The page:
That does help. Thank you much!January 25, 2011 at 10:47 pm #169091KimberlyParticipant
Wow, that is so helpful. Thank you!January 27, 2011 at 1:47 am #169090Jonathan Smith, RLAParticipant
I don’t know…I think 40 is low for design sevices no matter where you practice or how new you are. Unless you’re working a day job, you have an infinite number of clients or you’re doing your own installs, it’ll be hard to make a living. Plus, if you charge a low rate, that’s what people will come to expect…January 27, 2011 at 12:52 pm #169089mark fosterParticipant
Good point Jonothon. There is a certain psychology involved when establishing worth, even with side jobs.
Do you want clients to think that your time is expensive and you are worth every penny, or that you are a great deal and cheap? And what do you want them to say when they recomend you to others?
If you prefer to be thought of as expensive and worth it (which I suggest), you charge a higher hourly figure. If you feel like cutting them a deal you can always lower the number of hours.
I also suggest presenting the price in an hourly method (it will take 6 hours @ $100 = $ 600 total) instead of quoting a flat fee, because you want the client to be aware of your time. A flat fee suggests you are “theirs” until they are “completely satisified” (whatever that means), and some clients will take advantage of it.January 27, 2011 at 6:18 pm #169088Andrew Garulay, RLAParticipant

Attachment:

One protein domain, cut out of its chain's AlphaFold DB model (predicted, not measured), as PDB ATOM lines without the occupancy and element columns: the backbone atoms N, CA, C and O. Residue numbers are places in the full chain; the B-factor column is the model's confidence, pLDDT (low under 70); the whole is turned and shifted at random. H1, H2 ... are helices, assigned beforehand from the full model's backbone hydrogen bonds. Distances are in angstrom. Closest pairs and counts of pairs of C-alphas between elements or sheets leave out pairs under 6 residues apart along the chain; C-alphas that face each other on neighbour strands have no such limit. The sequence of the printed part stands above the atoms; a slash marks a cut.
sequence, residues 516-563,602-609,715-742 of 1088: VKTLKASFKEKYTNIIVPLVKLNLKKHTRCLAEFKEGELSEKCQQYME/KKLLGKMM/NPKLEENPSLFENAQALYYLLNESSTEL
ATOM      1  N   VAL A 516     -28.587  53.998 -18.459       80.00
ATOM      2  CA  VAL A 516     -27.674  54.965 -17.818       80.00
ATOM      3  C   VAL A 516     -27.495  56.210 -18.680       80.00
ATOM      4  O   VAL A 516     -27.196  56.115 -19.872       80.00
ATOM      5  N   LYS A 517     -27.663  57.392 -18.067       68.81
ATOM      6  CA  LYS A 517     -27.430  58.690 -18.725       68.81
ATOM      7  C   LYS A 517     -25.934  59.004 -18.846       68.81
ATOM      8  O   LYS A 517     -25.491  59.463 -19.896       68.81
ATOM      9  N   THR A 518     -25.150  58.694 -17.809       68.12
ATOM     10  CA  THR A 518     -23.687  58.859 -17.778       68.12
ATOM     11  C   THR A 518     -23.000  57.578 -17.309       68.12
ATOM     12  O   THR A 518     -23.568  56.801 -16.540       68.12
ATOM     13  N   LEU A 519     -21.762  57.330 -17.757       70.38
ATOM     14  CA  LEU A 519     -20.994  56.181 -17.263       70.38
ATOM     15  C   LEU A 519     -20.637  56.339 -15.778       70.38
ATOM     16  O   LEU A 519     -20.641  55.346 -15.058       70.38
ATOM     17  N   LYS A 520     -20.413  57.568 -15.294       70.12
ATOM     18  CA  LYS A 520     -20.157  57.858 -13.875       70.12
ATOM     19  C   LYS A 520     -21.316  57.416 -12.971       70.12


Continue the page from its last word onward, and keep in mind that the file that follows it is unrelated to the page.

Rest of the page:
We have two things that are working in opposite directions. That is a flat price to make a sale and an hourly rate that you need to meet which can scare people off. It scares them that it will cost too much if the hours rack up. It also scares then if you tell them you are only going to put a small amount of time into their project. You have to give them and yourself the best of both worlds.